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Dr. Virendra "Vini" N. Mahajan

Dr. Virendra "Vini" N. Mahajan

Distinguished Engineer
The Aerospace Corporation (retired)

26622 Deepbrook Dr

Rancho Palos Verdes CA 90275
United States

tel: 310 544 3290
E-mail: virmahajan12@gmail.com

Area of Expertise

Optical imaging and aberrations


Dr. Virendra N. Mahajan is a graduate of the College of Optical Sciences, University of Arizona, where he is an adjunct professor. He was a Distinguished Engineer at The Aerospace Corporation in El Segundo, California until his retirement in May 2014. He has taught short courses on optical aberrations at the annual meetings of the Optical Society of America and SPIE. He has published numerous papers on diffraction, aberrations, adaptive optics, and acousto-optics. He is a fellow of the Optical Society of America, SPIE and the Optical Society of India. He was a Topical Editor of Optics Letters in the area of Optical Imaging Diffraction from 2002 to 2005. He is the author of Aberration Theory Made Simple (1991), editor of Effects of Aberrations in Optical Imaging (1993), author of Optical Imaging and Aberrations, Part I: Ray Geometrical Optics (1998), and Part II: Wave Diffraction Optics (2001), all published by SPIE.

Lecture Title(s)

Zernike Polynomials and Aberration Balancing
For small aberrations, the Strehl ratio of an imaging system depends on the aberration variance. Its aberration function is expanded in terms of Zernike polynomials, which are orthogonal over a circular aperture. Their advantage lies in the fact that they can be identified with classical aberrations balanced to yield minimum variance, and thus maximum Strehl ratio. We discuss classical aberrations, balanced aberrations, and Zernike polynomials for systems with circular apertures. How these polynomials change for an annular or a Gaussian pupil is also be discussed.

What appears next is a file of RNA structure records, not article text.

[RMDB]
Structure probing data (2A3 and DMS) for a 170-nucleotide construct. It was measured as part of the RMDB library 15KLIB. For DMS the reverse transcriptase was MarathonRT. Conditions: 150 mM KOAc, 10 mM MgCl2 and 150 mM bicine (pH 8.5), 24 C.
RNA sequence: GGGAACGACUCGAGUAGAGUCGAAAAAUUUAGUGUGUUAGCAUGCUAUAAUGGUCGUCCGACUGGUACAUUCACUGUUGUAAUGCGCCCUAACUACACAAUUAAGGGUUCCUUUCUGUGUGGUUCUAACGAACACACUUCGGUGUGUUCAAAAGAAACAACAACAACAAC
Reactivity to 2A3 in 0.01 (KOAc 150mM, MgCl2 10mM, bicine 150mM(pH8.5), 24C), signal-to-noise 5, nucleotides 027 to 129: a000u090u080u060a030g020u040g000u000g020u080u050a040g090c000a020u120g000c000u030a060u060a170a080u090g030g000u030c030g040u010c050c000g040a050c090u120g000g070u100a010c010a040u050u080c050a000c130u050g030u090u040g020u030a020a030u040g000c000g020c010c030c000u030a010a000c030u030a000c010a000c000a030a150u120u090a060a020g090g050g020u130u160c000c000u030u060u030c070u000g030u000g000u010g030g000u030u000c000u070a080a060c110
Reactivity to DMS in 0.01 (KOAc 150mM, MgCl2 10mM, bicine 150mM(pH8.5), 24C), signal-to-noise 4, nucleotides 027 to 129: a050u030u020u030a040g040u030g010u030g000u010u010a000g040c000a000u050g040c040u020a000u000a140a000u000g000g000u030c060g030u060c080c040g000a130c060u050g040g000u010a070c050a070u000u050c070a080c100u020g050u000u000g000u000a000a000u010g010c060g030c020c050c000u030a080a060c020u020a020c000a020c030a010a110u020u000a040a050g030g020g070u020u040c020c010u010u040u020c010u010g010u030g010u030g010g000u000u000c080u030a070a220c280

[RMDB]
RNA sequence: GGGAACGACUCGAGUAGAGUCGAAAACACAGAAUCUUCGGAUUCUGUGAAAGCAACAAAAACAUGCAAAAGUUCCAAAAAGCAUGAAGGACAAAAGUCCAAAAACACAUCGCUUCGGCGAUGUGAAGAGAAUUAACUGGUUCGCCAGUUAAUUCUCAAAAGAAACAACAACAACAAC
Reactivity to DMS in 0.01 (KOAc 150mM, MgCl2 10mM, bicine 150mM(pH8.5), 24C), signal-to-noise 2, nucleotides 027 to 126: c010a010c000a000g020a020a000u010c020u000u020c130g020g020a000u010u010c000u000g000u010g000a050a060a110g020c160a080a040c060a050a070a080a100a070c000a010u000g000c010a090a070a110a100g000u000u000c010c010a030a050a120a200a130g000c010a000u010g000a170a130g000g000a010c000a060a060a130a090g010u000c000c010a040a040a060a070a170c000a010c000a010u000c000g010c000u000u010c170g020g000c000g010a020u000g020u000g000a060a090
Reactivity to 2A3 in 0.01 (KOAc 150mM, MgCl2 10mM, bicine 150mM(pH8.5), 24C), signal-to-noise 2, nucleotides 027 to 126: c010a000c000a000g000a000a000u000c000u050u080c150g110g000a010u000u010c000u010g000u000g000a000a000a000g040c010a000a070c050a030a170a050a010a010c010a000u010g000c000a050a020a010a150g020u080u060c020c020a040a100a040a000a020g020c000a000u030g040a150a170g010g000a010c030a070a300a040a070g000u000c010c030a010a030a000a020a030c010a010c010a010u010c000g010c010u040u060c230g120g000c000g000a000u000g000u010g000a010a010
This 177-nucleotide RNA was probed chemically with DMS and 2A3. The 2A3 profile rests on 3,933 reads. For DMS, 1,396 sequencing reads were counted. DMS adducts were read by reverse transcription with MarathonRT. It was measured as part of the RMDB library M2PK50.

Gaussian Apodization and Beam Propagation
The point-spread and optical transfer functions of a system with a Gaussian pupil are discussed and compared with those for a uniformly illuminated pupil. The results are equally applicable to the propagation of Gaussian beams, such as in laser transmitters. The results are extended to the case of weakly truncated Gaussian pupils, i.e., Gaussian beams that are very narrow compared to the pupil diameter. The analytical results are illustrated by numerical examples.

Beam Focusing and Depth of Focus
The principal maximum of axial irradiance of a focused beam with a low Fresnel number does not lie at its focal point; instead it lies at a point that is closer to the focusing pupil. Its value and location depends on two competing factors: inverse square-law dependence on the distance and the defocus aberration. The value increases and its location moves closer to the pupil when spherical aberration or astigmatism is introduced into the beam. We explain why and how such a result comes about. We illustrate this for uniform as well as Gaussian beams. Focused as well as collimated beams are considered.

Imaging Through Atmospheric Turbulence
In ground-based astronomy, the wavefront of light from a star is distorted as it propagates through atmospheric turbulence, thus degrading the quality of an image. We discuss atmospheric coherence length, MTF reduction factor, the short- and long-exposure images, limiting resolution regardless of how large the telescope aperture is, aberration variance and Zernike aberration coefficients, and the use of adaptive optics to improve image quality.

"Effect of Random Motion on Image Quality"
There is always some image motion during an exposure interval. Source of image motion may, for example, be vibration of optical elements and servo dither in a pointing system. In the case of beam transmitting systems, the beam itself may have some motion associated with it. We discuss the time-averaged PSF, Strehl ratio, encircled power, and OTF for an imaging system undergoing Gaussian random motion. A simple approximate model based on a Gaussian approximation of its motion-free PSF is also developed, and numerical results provided by it are compared with the exact results.

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